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Out now: Handbook of Big Geospatial Data


The Handbook of Big Geospatial Data with 24 chapters was written by more than 70 authors from all over the world, the book provides a wide range of interesting articles ranging from very special algorithmic aspects (GPUs) over foundational questions of mind-set (e.g., uncertain database management) to current state-of-the-art in certain domains. Professor Martin Werner from the Technical University of Munich and Professor Yao-Yi Chiang from the University of Southern California are the editors of this handbook.

This handbook covers a wide range of topics related to the collection, processing, analysis, and use of geospatial data in their various forms. This handbook provides an overview of how spatial computing technologies for big data can be organized and implemented to solve real-world problems. Diverse subdomains ranging from indoor mapping and navigation over trajectory computing to earth observation from space, are also present in this handbook. It combines fundamental contributions focusing on spatio-textual analysis, uncertain databases, and spatial statistics with application examples such as road network detection or colocation detection using GPUs. In summary, this handbook gives an essential introduction and overview of the rich field of spatial information science and big geospatial data.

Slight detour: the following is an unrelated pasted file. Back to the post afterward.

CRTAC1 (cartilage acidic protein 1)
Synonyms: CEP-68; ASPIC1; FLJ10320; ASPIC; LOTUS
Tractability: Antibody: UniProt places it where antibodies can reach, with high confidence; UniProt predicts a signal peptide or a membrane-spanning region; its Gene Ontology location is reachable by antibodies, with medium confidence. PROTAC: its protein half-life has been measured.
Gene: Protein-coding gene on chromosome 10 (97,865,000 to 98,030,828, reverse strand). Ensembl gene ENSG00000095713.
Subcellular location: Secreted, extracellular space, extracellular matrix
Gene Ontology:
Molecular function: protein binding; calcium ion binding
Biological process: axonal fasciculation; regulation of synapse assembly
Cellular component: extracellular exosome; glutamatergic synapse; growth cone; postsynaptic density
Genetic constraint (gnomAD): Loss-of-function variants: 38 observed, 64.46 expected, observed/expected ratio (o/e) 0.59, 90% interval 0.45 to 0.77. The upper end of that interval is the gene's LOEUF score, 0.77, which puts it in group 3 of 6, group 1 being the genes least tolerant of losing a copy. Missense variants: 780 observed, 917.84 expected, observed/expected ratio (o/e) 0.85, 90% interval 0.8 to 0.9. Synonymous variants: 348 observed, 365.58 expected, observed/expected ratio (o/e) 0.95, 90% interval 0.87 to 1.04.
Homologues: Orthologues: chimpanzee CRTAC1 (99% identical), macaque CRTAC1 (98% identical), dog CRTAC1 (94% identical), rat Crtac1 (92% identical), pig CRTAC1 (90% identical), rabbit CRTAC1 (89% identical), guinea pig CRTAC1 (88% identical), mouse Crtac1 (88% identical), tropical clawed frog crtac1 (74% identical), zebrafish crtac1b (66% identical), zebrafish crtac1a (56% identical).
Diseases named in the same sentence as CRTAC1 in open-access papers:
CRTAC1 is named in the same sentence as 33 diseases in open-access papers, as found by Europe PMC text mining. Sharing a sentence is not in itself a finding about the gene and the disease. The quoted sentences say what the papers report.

It introduces three different perspectives, which together define the field of big geospatial data: a societal, governmental, and governance perspective. It discusses questions of how the acquisition, distribution and exploitation of big geospatial data must be organized both on the scale of companies and countries. A second perspective is a theory-oriented set of contributions on arbitrary spatial data with contributions introducing into the exciting field of spatial statistics or into uncertain databases. A third perspective is taking a very practical perspective to big geospatial data, ranging from chapters that describe how big geospatial data infrastructures can be implemented and how specific applications can be implemented on top of big geospatial data. This would include for example, research in historic map data, road network extraction, damage estimation from remote sensing imagery, or the analysis of spatio-textual collections and social media. This multi-disciplinary approach makes the book unique.

This handbook can be used as a reference for undergraduate students, graduate students and researchers focused on big geospatial data. Professionals can use this book, as well as practitioners facing big collections of geospatial data.

Following the link to the handbook.